Fruits of G. decorticans were collected in seven different locations of the Región de Atacama, Chile, namely, in the Provincia de Chañaral, Copiapó and Huasco (Figure 1C). From the Provincia de Chañaral: (1) Diego de Almagro (26°23′ S, 70°02′ W); and (2) Inca de Oro (26°45′ S, 69°54′ W); from the Provincia de Copiapó; (3) Copiapó (ripe and turning fruits) (27°40′ S, 70°13′ W); from the Provincia de Huasco; (4) road to Alto del Carmen (28°45′ S, 70°29′ W); (5) road to El Transito (28°52′ S; 70°17′ W) (two samples); (6) Pinte (28°58′ S, 70°17′ W); and (7) road to Conay (28°55′ S, 70°04′ W). All fruits were collected in February 2013, transported to the laboratory at room temperature and frozen until processing. The ripening process of chañar fruits occurs on the tree and is associated with water loss of the pulp. When the fruit is ripe, they fall down from the tree and are collected at this stage. The pulp is thick and with low water content. The fruits were air-dried and the edible portion (pulp) was mechanically separated from the husk and grinded. The edible pulp was separated from the husks and extracted with MeOH:H2O (7:3) under reflux for 15 min, two times. The dry fruit:solvent ratio was 1:3 w/v. The procedure was carried out in a flask fitted with a condenser, changing the solvent each time. The combined extracts of each sample were filtered, dried under reduced pressure and lyophilized. After freeze-drying, the extracts were dissolved in water, filtered and adsorbed into Amberlite XAD-7 resin. The resin was washed with water, and the phenolics were desorbed with MeOH to afford the PEE solution. This solution was dried under reduced pressure and lyophilized for analysis and bioactivity assays. Samples were stored refrigerated and in the dark to prevent oxidation.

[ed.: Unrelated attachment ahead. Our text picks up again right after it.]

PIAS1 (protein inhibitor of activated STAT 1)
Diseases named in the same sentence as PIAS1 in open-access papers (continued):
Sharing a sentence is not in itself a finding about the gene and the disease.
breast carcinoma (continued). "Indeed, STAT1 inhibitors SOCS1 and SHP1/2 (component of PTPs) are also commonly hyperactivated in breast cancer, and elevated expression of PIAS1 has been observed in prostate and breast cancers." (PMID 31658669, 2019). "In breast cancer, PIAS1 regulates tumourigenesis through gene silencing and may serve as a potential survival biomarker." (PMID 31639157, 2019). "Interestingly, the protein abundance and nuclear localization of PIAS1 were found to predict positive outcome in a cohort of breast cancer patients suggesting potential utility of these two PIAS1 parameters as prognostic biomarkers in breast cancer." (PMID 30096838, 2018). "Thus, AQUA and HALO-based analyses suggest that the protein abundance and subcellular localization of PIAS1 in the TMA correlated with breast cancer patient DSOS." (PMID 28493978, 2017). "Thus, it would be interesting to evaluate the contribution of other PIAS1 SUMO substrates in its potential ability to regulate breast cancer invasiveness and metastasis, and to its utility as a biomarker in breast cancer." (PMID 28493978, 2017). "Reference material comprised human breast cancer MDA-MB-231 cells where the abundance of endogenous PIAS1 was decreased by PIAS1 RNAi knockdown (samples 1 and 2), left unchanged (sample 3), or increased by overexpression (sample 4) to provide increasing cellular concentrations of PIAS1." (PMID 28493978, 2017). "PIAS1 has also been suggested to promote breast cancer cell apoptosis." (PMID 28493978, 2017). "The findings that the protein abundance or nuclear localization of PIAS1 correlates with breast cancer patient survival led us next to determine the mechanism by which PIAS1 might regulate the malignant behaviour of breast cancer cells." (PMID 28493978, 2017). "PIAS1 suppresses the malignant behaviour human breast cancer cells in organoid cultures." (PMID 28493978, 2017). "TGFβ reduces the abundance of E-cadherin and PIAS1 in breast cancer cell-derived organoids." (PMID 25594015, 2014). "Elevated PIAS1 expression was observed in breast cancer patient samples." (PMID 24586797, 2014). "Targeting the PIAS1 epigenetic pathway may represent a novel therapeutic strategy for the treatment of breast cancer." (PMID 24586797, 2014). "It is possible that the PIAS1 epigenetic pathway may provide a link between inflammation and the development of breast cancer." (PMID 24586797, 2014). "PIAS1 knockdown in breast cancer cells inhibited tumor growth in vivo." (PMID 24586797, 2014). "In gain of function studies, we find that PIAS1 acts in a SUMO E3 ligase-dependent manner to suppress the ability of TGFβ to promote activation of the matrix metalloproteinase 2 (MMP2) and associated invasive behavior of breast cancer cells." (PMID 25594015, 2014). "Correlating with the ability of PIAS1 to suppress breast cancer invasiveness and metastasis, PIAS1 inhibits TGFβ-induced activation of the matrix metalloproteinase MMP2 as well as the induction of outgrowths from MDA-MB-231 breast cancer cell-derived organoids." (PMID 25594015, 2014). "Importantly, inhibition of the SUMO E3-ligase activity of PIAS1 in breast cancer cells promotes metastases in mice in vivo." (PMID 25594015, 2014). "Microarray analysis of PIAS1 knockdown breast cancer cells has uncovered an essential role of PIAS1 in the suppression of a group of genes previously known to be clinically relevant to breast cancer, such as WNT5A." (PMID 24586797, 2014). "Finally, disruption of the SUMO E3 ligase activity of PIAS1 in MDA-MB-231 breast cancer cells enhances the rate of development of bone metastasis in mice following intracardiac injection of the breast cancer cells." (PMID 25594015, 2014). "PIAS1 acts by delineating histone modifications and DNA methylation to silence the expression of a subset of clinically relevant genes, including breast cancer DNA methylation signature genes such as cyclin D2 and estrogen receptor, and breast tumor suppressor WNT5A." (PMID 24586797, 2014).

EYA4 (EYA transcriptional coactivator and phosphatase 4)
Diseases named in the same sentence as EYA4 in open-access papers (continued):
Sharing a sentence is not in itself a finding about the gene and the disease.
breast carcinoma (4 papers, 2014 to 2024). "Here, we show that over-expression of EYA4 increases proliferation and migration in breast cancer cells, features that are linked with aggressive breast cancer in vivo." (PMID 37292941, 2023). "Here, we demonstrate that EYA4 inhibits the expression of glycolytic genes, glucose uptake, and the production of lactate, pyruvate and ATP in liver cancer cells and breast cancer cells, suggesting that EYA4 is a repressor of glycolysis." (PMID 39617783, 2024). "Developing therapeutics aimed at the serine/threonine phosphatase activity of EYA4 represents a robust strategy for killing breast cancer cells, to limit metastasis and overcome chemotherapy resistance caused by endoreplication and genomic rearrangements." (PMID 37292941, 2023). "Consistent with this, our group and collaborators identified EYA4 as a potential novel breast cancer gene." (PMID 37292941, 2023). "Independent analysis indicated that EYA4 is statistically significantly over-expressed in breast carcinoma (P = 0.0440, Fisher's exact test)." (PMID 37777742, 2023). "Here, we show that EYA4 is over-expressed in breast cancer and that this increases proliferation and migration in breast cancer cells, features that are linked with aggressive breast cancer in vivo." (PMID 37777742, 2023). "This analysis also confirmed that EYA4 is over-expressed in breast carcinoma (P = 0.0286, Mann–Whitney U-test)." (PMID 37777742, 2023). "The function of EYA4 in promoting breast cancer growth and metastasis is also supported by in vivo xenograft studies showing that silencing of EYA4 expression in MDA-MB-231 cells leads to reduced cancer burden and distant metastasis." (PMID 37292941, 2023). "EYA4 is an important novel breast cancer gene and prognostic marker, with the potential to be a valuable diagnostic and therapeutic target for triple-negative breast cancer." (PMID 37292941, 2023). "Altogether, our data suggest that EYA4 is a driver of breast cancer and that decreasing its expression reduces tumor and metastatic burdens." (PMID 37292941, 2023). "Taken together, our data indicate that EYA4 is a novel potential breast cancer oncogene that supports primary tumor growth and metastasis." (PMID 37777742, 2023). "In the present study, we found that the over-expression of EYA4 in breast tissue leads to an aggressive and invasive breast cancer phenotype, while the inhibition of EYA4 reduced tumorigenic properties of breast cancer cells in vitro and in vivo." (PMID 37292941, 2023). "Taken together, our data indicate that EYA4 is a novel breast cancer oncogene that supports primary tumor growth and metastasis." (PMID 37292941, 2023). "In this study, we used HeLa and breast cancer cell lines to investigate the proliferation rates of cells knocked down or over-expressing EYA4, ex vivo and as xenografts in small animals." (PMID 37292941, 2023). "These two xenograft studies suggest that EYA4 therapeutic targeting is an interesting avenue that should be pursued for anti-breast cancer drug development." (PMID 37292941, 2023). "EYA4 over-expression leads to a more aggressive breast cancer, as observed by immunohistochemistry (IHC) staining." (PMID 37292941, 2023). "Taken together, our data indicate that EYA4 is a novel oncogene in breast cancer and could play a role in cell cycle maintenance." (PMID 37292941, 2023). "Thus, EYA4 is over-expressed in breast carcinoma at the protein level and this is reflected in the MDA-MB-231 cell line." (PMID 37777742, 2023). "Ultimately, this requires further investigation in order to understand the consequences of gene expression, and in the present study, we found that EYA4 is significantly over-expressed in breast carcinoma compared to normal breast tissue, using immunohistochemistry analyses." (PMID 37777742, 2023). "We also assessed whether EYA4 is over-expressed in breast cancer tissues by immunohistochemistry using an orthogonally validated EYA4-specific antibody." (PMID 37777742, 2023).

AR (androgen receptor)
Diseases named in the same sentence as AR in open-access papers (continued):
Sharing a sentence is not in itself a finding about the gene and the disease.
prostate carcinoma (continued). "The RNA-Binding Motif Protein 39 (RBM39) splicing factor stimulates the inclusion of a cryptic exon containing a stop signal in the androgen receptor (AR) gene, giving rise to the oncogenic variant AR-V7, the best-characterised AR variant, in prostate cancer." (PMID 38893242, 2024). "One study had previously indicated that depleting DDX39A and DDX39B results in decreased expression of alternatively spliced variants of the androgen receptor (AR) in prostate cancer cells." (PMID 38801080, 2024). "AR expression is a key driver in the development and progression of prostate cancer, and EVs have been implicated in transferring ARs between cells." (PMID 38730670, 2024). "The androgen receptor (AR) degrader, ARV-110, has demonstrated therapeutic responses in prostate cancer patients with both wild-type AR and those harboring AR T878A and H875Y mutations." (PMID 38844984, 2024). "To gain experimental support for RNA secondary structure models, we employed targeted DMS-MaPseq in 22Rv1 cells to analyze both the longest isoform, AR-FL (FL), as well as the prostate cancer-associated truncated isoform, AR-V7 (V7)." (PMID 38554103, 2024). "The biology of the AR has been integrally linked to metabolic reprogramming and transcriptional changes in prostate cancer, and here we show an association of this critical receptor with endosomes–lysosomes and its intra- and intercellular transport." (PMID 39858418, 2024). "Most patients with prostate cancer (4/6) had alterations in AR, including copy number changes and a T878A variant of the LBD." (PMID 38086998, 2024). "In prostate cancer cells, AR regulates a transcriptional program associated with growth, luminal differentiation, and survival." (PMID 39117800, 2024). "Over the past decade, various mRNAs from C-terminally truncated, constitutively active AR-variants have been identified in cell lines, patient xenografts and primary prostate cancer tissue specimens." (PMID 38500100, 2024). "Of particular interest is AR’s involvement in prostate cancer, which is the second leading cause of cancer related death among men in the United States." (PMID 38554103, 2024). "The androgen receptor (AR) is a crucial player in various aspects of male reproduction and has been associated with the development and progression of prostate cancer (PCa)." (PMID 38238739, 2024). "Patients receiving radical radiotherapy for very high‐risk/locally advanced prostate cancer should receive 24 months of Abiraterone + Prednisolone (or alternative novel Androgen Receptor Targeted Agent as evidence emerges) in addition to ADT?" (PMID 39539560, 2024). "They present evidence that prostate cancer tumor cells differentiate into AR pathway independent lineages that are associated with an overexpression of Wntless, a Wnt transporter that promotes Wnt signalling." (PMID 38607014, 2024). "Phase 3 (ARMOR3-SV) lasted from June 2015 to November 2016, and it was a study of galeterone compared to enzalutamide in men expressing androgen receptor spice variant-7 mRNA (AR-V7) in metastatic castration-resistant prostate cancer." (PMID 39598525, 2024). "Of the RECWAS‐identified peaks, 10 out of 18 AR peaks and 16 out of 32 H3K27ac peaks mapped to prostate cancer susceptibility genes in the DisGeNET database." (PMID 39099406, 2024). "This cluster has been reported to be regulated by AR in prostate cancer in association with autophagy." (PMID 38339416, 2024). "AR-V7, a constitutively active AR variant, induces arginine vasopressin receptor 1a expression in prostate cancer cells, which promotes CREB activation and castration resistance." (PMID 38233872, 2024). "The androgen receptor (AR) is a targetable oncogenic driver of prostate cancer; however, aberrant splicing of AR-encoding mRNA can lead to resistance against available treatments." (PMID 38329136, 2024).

3.3. Total Phenolic (TP), Total Flavonoid (TF) and Total Proanthocyanidin (TPAC) Content